Medical Construction & Design

JAN-FEB 2015

Medical Construction & Design (MCD) is the industry's leading source for news and information and reaches all disciplines involved in the healthcare construction and design process.

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Page 32 of 62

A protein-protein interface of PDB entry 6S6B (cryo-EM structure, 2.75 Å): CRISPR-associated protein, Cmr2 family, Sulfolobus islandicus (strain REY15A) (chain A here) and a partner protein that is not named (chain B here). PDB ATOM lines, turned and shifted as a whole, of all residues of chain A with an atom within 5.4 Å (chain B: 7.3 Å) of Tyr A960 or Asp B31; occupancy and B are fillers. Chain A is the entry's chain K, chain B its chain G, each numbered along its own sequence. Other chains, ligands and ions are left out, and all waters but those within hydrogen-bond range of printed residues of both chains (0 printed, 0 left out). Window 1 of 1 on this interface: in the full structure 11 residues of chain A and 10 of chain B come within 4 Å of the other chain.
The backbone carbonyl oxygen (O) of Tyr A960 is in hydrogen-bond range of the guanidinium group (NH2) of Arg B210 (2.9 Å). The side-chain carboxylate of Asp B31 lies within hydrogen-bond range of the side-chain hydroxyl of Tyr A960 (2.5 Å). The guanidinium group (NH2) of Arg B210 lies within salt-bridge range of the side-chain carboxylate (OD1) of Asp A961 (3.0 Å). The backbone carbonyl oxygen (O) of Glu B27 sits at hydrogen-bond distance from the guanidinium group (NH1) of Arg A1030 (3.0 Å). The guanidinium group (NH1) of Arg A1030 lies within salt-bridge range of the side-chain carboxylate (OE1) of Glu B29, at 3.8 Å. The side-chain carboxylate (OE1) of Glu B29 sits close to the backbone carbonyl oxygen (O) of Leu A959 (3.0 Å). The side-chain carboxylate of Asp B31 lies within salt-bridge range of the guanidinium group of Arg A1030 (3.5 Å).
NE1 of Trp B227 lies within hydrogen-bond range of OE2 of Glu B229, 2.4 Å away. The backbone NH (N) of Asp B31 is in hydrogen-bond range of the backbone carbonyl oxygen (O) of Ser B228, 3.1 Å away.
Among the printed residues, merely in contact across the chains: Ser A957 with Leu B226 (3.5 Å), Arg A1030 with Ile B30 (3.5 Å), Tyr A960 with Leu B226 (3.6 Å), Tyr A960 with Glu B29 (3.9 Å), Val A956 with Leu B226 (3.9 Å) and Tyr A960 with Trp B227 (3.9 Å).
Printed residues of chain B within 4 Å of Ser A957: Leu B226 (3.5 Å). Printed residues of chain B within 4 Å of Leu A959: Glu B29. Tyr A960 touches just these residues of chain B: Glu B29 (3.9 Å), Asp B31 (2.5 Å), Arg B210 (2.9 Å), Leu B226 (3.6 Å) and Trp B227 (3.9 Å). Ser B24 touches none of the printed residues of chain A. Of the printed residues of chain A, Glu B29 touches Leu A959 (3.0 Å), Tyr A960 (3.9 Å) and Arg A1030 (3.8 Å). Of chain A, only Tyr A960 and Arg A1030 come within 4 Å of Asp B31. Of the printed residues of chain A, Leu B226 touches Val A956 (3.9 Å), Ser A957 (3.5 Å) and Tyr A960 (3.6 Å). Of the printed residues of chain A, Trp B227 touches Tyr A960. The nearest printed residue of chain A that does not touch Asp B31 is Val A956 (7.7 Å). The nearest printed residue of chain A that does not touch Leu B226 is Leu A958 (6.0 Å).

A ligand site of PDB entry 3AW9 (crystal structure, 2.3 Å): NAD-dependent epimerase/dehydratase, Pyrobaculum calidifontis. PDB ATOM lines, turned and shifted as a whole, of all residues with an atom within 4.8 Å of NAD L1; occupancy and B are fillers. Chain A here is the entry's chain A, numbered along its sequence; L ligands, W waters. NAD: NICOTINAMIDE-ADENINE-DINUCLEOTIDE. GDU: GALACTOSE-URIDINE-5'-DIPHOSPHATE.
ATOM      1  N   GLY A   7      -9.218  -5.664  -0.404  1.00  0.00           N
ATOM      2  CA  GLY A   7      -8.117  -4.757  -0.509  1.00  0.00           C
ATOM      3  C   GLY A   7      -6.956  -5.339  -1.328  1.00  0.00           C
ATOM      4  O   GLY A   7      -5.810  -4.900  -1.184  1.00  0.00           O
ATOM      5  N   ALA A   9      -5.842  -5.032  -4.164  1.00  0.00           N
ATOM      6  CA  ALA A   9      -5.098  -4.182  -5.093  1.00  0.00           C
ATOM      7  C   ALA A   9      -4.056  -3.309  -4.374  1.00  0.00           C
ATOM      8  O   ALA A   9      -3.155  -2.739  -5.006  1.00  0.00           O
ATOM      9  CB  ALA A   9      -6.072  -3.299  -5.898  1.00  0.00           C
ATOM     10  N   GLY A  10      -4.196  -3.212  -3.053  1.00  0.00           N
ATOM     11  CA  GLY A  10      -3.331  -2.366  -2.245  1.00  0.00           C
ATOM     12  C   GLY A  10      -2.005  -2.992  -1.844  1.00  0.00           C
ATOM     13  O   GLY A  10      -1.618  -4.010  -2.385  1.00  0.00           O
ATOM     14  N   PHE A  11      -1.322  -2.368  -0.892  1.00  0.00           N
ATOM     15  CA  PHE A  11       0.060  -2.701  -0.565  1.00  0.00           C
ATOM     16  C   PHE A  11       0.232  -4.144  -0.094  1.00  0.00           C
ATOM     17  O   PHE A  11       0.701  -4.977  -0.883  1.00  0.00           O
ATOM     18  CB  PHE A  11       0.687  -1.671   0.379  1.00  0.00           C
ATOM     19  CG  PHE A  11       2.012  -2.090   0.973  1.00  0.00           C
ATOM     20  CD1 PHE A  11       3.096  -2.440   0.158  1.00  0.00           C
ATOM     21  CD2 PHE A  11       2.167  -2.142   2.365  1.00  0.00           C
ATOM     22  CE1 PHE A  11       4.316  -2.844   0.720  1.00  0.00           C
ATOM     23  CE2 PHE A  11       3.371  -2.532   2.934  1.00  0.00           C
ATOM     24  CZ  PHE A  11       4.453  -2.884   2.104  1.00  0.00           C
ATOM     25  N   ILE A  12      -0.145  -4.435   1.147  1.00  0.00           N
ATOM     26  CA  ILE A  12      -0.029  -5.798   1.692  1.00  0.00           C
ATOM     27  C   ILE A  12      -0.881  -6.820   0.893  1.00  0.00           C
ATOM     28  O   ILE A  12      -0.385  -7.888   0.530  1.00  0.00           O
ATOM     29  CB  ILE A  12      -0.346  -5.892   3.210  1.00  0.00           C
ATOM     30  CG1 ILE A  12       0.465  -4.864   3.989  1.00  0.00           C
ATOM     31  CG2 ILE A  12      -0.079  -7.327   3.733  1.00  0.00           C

Proper hand hygiene — fi rst defense Good hand hygiene is one of most basic yet ef ective means of reducing the spread of infection. In "The Important Role of Sink Location in Handwashing Compliance and Microbial Sink Contamination," a 2014 study in the American Journal of Infection Control, the authors investigated how sink location and visibility infl uences hand- washing and microbial contamination de- tected on clinical sinks in three pediatric intensive care units. They concluded the visibility of sinks directly impacts hand- washing frequency and duration and also has an impact on levels of bacterial con- tamination on and around the sink area. In planning for biocontainment units there are not only spatial requirements but also the requirements for ef ectively com- partmentalizing the unit from other areas in the facility. Upfront planning entails locating demising partitions, in addition to segregating the unit ventilation from shared ventilation exchanges. The recent Ebola outbreak has present- ed another set of facility concerns with the need for separate spaces for donning and dof ng protective gear as detailed in the revised CDC guidelines, "Guidance on Personal Protective Equipment To Be Used by Healthcare Workers Dur- ing Management of Patients with Ebola Virus Disease in U.S. Hospitals, Including Procedures for Putting On (Donning) and Removing (Dof ng)." Anterooms provide a practical solution but their number is most often limited to a certain percentage of patient rooms and if there is an anticipated need for more anterooms that has a major impact on square footage. Another prevention consideration involves the disposal of contaminated waste. Determining "follow the process fl ow" pathways for safely storing and exit- ing waste is a primary programming issue for planners working with environmental services. Having immediate access to all the personal protective equipment before staf members enter the patient room is critical. Personal protective equipment takes up space; the design challenge is to make it easily accessible. Moreover, there is a strong correlation between ef ciency and patient safety. For recent projects at Ocean Medical Center and Houston Methodist Hospital, surveys of "super users" regarding supplies they need most helped guide the design. This degree of coordination takes time but it can be part of an iterative process: listening to feedback, reporting the fi ndings and then getting back to the users with the fi ndings in order to further guide the design. One of the issues in accessibility is the need to accommodate staf — human beings of various sizes. Reach heights are key. In designing for ef ciency, commonly used equipment is located in a middle height area. The least used equipment could be stored high or low. There's a reason why the middle shelves in a grocery store have the highest premium; they are the most valuable real estate because of being the most accessible. Factoring in design solutions The next level of refi nement measures design solutions against the latest infection-prevention literature, and then pushes beyond the published fi ndings with new interventions. For example, improving hand hygiene behavior with the number and location (including sight lines) of sinks is one aspect. Another is specifying plumbing fi ttings and other high-touch surfaces that are easily cleaned. The surfaces get contaminated on such a frequent basis that they will remain contaminated most of the time unless it is easy to arrange additional cleanings with operations. Could daily surface cleaning be increased to twice a day, or twice a shift? Nurses know they need to wash their hands to protect the patients, but they inadvertently touch the sink or other surfaces, and those surfaces are full of germs. Antimicrobial surfaces such as antimicrobial metals are a move in the right direction but they have not been tied to a successful reduction in infections acquired in the hospital. To date, antimicrobial metals require a minimum two-hour contact time with an organism before disinfection can fully occur on the surface — because they don't kill on contact, there is inevitably some biofi lm that remains. Visitors who have touched a door knob and then touched their eye may think the surfaces are clean, but in fact have become contaminated. The recent study, "The role of facil- ity design in preventing the transmis- sion of healthcare-associated infections: Background and conceptual framework," INFECTION CONTROL ISSUE FOCUS Comanche County: Aker Imaging Sink locations for both clinicians and family members in key circulation points at Coman- che County Memorial Hospital, Leah M. Fitch Cancer Center in Lawton, Oklahoma can impact clinical effi ciency and patient safety. 28 Medical Construction & Design | JA N UA RY/ F EBRUA RY 2015 | MCDM AG.COM

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